Looking for a fun and informative book to read on your summer adventures? Some suggested titles by UBC-affiliated authors appear below. For more leisure reading ideas, check out UBC Library’s Great Reads collection.
Better Sex Through Mindfulness by Lori Brotto (Professor, Obstetrics and Gynecology) gives practical advice for women to reduce the impact of stress and distraction on their erotic lives. Dr Brotto’s work has been featured in the Netflix series The Principles of Pleasure – find a clip, as well as information on her follow up Better Sex Through Mindfulness workbook, on her website.
DNA is Not Destiny by Steven Heine (Professor, Psychology) explores how people understand information about genetics. Our inherent biases may cause us to oversimplify information about our genes, even leading to a fatalistic attitude. Through learning more about the complexity of genetics, readers can cultivate a more nuanced and less anxious understanding of DNA’s role in our lives.
Forestry Professor Suzanne Simard’s memoir Finding the Mother Tree describes her journey to discovering the “Wood Wide Web,” the fungal networks which connect trees and foster their interdependence. Her findings were controversial at first, and she describes the challenges she faced and her eventual scholarly vindication. Dr. Simard’s work has been referenced in popular culture, such as Ted Lasso and The Overstory, and is being developed into a film starring Amy Adams.
Let Them Eat Dirt by Brett Finlay (Professor, Michael Smith Labs) and Marie-Claire Arrieta (U of Calgary) argues that exposing children to a variety of microbes helps develop their immune systems, potentially preventing later disease. The book has been adapted into a documentary film. Professor Finlay has also recently released a new book co-authored with his daughter Dr. Jessica Finlay, The Whole Body Microbiome.
Lost Immunity by Daniel Kalla (Clinical Associate Professor, Emergency Medicine) is a thriller about a pandemic and its controversial vaccine. Dr. Kalla has written 14 novels, often centred on medical themes such as epidemics, the overdose crisis, fitness culture, and depression. He also works as an emergency physician.
The Nutrition Proposition by James McCormack (Professor, Pharmaceutical Sciences) and Marcie Gray reviews the evidence and controversies about diet in an entertaining and easy to understand way. The happy takeaway is that how we eat has only a modest impact on our health, despite a deluge of alarming news stories and fad diets. Learn more on the book’s regularly updated companion website.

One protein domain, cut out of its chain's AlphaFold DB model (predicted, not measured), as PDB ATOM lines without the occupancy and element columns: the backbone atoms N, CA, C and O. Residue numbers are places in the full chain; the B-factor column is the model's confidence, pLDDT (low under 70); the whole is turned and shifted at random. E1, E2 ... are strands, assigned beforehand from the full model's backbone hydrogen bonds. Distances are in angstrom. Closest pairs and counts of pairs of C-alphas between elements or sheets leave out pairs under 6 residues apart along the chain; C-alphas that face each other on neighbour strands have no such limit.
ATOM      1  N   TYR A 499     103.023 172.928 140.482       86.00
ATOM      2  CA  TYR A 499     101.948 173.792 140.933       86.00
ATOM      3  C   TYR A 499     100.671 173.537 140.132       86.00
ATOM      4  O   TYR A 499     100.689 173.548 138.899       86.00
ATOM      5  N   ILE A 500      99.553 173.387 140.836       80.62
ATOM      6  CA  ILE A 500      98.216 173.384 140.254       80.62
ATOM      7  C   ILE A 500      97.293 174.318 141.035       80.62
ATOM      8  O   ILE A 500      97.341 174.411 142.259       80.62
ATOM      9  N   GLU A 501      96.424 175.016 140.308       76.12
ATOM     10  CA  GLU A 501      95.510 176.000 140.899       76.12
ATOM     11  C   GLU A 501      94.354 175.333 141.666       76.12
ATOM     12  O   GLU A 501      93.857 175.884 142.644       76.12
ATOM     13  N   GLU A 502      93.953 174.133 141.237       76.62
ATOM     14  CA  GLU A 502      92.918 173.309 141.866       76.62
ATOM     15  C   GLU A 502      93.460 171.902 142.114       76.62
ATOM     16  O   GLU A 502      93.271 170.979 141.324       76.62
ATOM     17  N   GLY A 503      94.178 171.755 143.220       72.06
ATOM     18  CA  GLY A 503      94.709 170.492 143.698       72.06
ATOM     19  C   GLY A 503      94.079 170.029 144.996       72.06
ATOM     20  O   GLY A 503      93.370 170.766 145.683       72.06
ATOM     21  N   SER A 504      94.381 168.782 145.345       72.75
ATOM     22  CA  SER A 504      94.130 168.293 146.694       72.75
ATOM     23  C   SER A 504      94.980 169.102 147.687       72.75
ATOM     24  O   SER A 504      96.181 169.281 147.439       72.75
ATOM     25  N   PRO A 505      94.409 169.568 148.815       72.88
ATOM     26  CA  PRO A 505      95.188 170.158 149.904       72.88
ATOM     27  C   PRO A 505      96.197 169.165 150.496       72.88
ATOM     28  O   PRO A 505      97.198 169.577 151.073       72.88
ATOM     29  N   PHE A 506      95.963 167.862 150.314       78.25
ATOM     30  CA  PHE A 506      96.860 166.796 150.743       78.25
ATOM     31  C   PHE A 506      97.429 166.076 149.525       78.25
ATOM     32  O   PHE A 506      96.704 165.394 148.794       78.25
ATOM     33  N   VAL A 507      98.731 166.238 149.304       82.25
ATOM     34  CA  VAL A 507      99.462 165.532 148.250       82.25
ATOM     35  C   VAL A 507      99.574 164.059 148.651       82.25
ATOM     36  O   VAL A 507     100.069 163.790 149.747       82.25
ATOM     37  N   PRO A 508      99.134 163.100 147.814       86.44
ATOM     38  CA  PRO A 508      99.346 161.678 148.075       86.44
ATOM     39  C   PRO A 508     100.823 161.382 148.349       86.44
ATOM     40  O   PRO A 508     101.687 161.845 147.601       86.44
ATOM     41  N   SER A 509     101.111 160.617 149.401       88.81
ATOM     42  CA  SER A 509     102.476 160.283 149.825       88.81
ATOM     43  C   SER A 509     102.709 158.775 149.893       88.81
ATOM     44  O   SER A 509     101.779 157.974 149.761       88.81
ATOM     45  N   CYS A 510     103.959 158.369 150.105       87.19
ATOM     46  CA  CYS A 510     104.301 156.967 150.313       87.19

Raccoon by Daniel Heath Justice (Professor, English and Critical Indigenous Studies) gives a delightful overview of the natural history and cultural significance of these ubiquitous creatures. You may also enjoy Dr. Justice’s other book in this series, Badger; as well as Kingfisher by Ildiko Szabo (Collections Curator of the Cowan Tetrapod Collection, Beaty Biodiversity Museum) and Polar Bear by Margery Fee (UBC English Professor Emerita).
Releasing Hope, edited by Ruth Elwood Martin (Clinical Faculty, Population and Public Health) and others, builds on the earlier book Arresting Hope. The first book shared the experiences of women incarcerated in the Alouette Correctional Centre for Women from 2005-2007, and their involvement in health research. Releasing Hope follows up on the women including the challenges they faced after release, and the participatory health research network they created to help others.
In The Tenth Nerve, Chris Honey (Professor and Head, Division of Neurosurgery) tells the stories of seven patients who changed his life. Alongside these poignant stories, Dr. Honey provides a history of the discipline of neurosurgery. The title refers to the vagus nerve; Dr. Honey and his team discovered two new conditions affecting this nerve, HELPS syndrome and VANCOUVER syndrome.
Vanishing Fish by Daniel Pauly (Professor, Institute for the Oceans and Fisheries, Zoology) explains the crisis facing the world’s fisheries and offers potential solutions. Dr. Pauly’s engaging writing style is reflected in chapter titles like “Aquacolypse Now” and “Having to Science the Hell Out of It.” To learn more about fish, check out the online encyclopedia Dr. Pauly co-founded, FishBase.
Your Heart is the Size of Your Fist recounts the experiences of a family doctor in a Vancouver refugee clinic over the course of a decade. Author Martina Scholtens has since changed careers from family medicine, and recently completed a psychiatry residency at UBC. She also created the Pacific Bibliotherapy website for psychiatry patients and families to find trustworthy self-help resources.